Assessment

Full policy can be downloaded here

 

Introduction

At Sir Alexander Fleming Primary School we use a Point in Time Assessment (PITA) to track attainment and progress. Unlike a linear model whereby pupils are expected to progress through a number of steps/points along a “flight path”, in a Point in Time Assessment, learning is assessed against what has been taught to date and learner’s achievement are compared against the expected levels of understanding and competencies relative to that ‘point in time’.

Where a learner is deemed to be meeting expectations, their attainment is graded as working at Age Related Expectations (ARE). Learners who have achieved more are graded as currently exceeding expectations and those attaining less will be graded as working toward or below ARE.

Progress is measured by comparing Point in Time Assessments over time. If a learner consistently meets ARE and continues to work at ARE standard, they are judged to be progressing at the rate expected for their particular year group. Where a learner moves up a grade, this suggests that they have achieved more than expected between the two milestones; they have made better than expected progress. If they move down a grade, this suggests they have achieved less than was expected and so have made less than expected progress.

Point in Time Assessments can also be used to predict end of year and end of key stage attainment. A learner currently meeting age related expectations in Year 3 can be thought of as 'on track' to meet age related expectations at the end of Key Stage 2. Of course, any such future projection assumes learners will continue to make progress against the school's expectations.

Assessment at Sir Alexander Fleming Primary School

On entry to Reception class children will have a baseline assessment based on our professional observations. We observe the children over their first few weeks in school and make judgements against the Ages and Stages document. We also support this with face‐to‐face, practical and child‐friendly assessment. Teachers will also receive on entry assessment information from pre‐school workers and from parents. As children move through reception their progress and attainment is assessed using the Development Matters document and School pupil tracker system (O Track).

Across key stages 1 and 2 pupils’ progress and attainment is measured against the National Curriculum which has been divided into age related expectations (ARE). There will be instances when children are working on objectives below that of their chronological year group; but our curriculum model gives opportunities for children to close the gap against their year group expectation.  In addition, more able children who are exceeding expectations, will be working at a 'Greater Depth' demonstrating a deep and secure understanding.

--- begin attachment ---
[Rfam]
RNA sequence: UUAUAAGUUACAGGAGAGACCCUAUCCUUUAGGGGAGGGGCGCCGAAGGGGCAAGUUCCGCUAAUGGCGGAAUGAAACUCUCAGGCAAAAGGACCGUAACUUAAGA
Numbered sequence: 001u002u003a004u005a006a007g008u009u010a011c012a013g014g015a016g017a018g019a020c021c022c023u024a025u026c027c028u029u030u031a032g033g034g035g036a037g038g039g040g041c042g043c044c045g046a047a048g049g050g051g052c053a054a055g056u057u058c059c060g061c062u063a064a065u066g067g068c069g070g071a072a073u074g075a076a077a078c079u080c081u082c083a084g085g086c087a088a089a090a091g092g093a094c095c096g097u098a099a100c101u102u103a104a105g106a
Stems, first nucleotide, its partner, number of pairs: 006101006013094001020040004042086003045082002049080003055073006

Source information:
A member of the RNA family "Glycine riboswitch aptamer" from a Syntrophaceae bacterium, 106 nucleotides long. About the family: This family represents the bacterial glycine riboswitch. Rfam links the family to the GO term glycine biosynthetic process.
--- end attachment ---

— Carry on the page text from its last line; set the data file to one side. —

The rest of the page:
As well as assessment against the curriculum map there are three statutory assessments during key stages 1 and 2. These are the Phonics Screening Check at year 1 and National Curriculum Statutory Assessments at end of years 2 and 6.

The Phonics Screening Check is one that is either achieved or not achieved depending on whether the child scores the pass mark. Children who do not achieve in year 1 will retake the check in year 2.

The assessment tests in years 2 and 6 give a scaled score for mathematics, reading, spelling, writing and vocabulary, punctuation and grammar. The expected score is 100 and this relates to our judgements as ‘ARE’.

Planning for Assessment

Each teacher, in conjunction with the other teachers in the year group, produces a medium term plan setting out details of what is to be taught. The short term weekly and daily plans are produced by individual teachers and show clear learning objectives based upon the teacher’s detailed knowledge of each child; these plans make clear the expected outcomes for each lesson. The children are involved with assessing their own learning as they are asked if they think they’ve achieved their objective at the end of every lesson and are told what their next steps are. This could be closing the gap 'CTG' or even better if 'EBI' which allows children to become secure in their programme of study or extend their learning in a highly individualised way based on their work during the lesson 

Target Setting

We set and review regular targets in English and Mathematics for all of our children. We discuss targets with the children and communicate these to parents on parent interviews.   We believe that feedback to pupils is very important, as it tells them how well they have done and what they need to do next in order to improve their work. The school has an agreed system for marking (see Marking policy) as this ensures consistency

Consistency

The SLT and the English and Mathematics subject leaders examine planning, records, assessment data and samples of children’s work. All of our teachers discuss objectives and share examples of evidence of children meeting these objectives so that they have a common understanding of the expectations in each subject and year group. By doing this we ensure that we make consistent judgements about standards in the school. It is each subject leader’s responsibility to ensure that they keep files of evidence including samples of children’s work to reflect the full range of ability within each subject.

Monitoring and Review

The subject leader and the SLT inspect samples of the children’s work and observe that the policy is being implemented in the classroom. The governors of our school review the data which shows progress of all the children across the school anonymously and this is discussed at governor meetings. The assessment subject leader is responsible for monitoring the implementation of this policy.

 

Reviewed: September 2018

 

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